I’ve lived in Pennsylvania’s Chester and Montgomery counties since the mid 1990’s, and to be honest, the Exton area never spoke to me. For one, there’s no quaint town center like so many boroughs in this area to draw you in and make you want to explore the shops and neighborhoods. The busy routes 100 and 30, which transect Exton, are uninspired corridors of stop and go traffic lined with same-same chain stores and restaurants. It really could be Anywhere, USA. So when my husband Ben and I started looking for a home close to a train station and near our children’s charter school, we reluctantly decided to take a second look at this area.
The Benjamin Jacobs House was the first home for sale that we looked at online and based on the pictures and description, it seemed to be exactly what we were looking for. Large enough for our big family and situated in a peaceful park setting, Ben and I were excited to see it in person. We also liked that this home has a really interesting past that is connected to the founding of our country (Benjamin Jacobs’ father, John Jacobs, was Speaker of the House when the Constitution was signed, and Benjamin not only helped to fund the Revolutionary War but was also a signer of Continental Currency – stay tuned for more history!).
Our first viewing was in March, 2014 and I have to say my first impression as I pulled in and parked in the home’s parking lot (yes, it has a 15 car parking lot) was Addams Family, here I come! Half of the front porch had fallen down and was lying next to the house, all the exterior paint was flaking off, and there are no shrubs or gardens, so the huge white structure felt stark and at odds with its setting. The house sits a little way back from Ship Road, but given the unwritten rule that everyone must exceed the speed limit by at least 20 mph, I didn’t feel too keen about living on this busy road. When I looked to Ben to gauge his first impressions, I was amazed to see my beloved beaming from ear to ear. My English husband had finally found his country estate, and where I saw years of renovations ahead of us, he saw vast potential in this dilapidated gem. Our realtor Terry, who with his wife Lois, has helped us to sell and buy previous homes, let out a chuckle – he seemed to already know that this place would be right up the alley of his quirky clients.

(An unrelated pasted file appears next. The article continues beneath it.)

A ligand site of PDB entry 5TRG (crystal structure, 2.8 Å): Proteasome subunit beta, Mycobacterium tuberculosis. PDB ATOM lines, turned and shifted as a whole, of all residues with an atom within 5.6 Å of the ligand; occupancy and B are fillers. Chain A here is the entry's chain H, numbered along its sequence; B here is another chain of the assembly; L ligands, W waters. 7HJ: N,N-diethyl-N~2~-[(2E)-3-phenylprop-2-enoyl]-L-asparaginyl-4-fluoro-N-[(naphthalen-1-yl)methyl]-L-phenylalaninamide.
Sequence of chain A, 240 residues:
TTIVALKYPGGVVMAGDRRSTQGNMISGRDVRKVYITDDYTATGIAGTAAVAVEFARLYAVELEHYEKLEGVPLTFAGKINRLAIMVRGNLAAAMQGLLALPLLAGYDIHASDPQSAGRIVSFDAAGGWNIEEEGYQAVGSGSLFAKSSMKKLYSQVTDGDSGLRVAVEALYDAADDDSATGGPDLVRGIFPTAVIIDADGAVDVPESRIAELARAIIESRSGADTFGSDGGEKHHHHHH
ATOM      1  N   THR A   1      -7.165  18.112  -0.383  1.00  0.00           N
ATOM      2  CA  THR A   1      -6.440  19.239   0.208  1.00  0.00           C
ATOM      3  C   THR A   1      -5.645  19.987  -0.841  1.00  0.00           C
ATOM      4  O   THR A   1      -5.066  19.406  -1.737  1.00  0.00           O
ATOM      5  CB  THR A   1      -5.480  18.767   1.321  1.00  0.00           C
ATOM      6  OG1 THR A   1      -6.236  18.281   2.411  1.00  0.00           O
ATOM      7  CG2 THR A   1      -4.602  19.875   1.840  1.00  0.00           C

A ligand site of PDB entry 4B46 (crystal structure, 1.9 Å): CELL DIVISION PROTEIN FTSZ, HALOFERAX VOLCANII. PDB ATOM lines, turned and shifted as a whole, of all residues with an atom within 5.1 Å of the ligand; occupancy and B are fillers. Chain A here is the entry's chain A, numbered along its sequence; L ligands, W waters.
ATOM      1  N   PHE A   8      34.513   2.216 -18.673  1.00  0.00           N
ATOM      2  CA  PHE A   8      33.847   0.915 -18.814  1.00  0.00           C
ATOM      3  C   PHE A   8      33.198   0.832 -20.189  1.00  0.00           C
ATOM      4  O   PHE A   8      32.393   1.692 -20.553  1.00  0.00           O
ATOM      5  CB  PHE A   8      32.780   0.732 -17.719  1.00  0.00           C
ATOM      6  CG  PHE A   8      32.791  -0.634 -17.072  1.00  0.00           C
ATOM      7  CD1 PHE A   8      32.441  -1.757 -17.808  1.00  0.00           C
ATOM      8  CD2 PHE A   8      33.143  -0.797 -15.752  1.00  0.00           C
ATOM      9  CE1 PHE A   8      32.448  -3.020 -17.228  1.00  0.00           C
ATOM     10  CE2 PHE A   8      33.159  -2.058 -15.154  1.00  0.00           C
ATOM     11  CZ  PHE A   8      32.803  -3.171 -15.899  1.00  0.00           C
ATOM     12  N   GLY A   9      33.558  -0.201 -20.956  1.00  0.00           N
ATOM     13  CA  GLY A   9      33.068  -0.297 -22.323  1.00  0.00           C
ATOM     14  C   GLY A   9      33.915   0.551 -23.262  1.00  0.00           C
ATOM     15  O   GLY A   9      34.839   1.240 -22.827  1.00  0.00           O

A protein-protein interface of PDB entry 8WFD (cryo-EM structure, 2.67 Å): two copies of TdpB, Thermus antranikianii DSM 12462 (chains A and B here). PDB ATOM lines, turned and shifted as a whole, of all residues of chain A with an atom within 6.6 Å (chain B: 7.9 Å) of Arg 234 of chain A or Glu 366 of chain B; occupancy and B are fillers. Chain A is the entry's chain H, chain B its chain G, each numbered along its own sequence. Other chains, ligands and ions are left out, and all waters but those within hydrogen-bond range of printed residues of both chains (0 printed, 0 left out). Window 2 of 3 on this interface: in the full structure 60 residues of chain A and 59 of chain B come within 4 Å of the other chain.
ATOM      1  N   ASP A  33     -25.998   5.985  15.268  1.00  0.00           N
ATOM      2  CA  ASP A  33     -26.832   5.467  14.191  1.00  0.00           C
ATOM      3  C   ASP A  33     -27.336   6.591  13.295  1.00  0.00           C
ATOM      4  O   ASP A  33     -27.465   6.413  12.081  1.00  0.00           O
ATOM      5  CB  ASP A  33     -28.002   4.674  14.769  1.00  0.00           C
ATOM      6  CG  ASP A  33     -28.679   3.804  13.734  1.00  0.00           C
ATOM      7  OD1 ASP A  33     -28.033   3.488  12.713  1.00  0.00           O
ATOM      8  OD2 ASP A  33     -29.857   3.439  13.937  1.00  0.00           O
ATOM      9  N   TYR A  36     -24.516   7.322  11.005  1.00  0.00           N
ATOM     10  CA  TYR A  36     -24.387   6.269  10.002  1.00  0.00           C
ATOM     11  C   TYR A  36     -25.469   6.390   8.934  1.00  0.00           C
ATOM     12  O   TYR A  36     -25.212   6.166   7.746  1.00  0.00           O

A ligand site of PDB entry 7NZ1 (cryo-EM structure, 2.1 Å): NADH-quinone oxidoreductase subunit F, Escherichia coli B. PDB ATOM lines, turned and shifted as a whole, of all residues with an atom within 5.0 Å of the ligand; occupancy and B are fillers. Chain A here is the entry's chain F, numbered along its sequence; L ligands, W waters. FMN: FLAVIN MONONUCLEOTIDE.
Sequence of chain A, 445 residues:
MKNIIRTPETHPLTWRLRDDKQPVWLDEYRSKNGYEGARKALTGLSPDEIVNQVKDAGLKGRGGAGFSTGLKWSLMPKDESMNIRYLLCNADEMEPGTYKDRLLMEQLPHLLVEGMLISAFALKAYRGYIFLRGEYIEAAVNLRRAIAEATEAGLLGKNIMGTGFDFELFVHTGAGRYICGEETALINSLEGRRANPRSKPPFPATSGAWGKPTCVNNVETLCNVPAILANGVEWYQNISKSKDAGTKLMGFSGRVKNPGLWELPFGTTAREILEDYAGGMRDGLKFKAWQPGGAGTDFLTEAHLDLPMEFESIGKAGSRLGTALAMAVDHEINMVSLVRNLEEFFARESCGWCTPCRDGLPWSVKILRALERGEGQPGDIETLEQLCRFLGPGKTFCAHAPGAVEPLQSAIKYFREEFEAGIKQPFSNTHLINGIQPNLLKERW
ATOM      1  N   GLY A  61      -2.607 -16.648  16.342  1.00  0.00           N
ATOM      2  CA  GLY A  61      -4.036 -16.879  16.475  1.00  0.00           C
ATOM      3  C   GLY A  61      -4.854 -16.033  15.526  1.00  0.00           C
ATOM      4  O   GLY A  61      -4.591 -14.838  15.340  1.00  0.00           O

Inside, Tom – the realtor for the property’s current owner the Church Farm School – gave us a warm welcome, and basically left us on our own to explore. The stone structure of the home was built in 1790 and is two-thirds Georgian, and then in the early 1900’s, a wooden two story extension was added off the side of the house. At the same time, a two story bay was added in the front of the home. As we started to explore, everywhere we looked were doors leading to outside porches, even on the second floor, and the view from every window was of mature trees and the rolling fields of Exton Park- it was simply beautiful!
As Ben and I walked around and took in room after room, despite the disrepair, we started to fall in love with the home’s character and potential – four original marble fireplaces, lots of large windows, high ceilings, wooden floors and a maze of rooms that all served to spark our imaginations. When we arrived back downstairs, we met up with Tom to talk through some of our questions and concerns. We liked how transparent and frank he was with his responses – we’d need a new roof, there was bounce in the floor that we hadn’t even noticed, there was an underground oil drum that needed to be removed – point by point, he openly took us through things we should consider if we were interested in purchasing the house. But he also shared our belief that all this home was missing was someone to give it some much needed TLC. Even the more recent history was very cool. He told us that at one point it had been the Strawbridge’s summer home, but most recently it had been the residence for students and teachers of Church Farm School.
That night Ben and I sat down – glass of wine in hand – and weighed it all out: there wasn’t a single room that wouldn’t need significant work, there was no working kitchen, and the ancient septic system and all the unknown problems that were likely to rear their head scared us quite a lot. But in the end – and we couldn’t quite put our finger on why – something about this house felt right. The home we owned was already on the market and had sold in less than a day, so there was nothing holding us back – we put in an offer on the Benjamin Jacobs House the next day. And what do you know, the Church Farm accepted!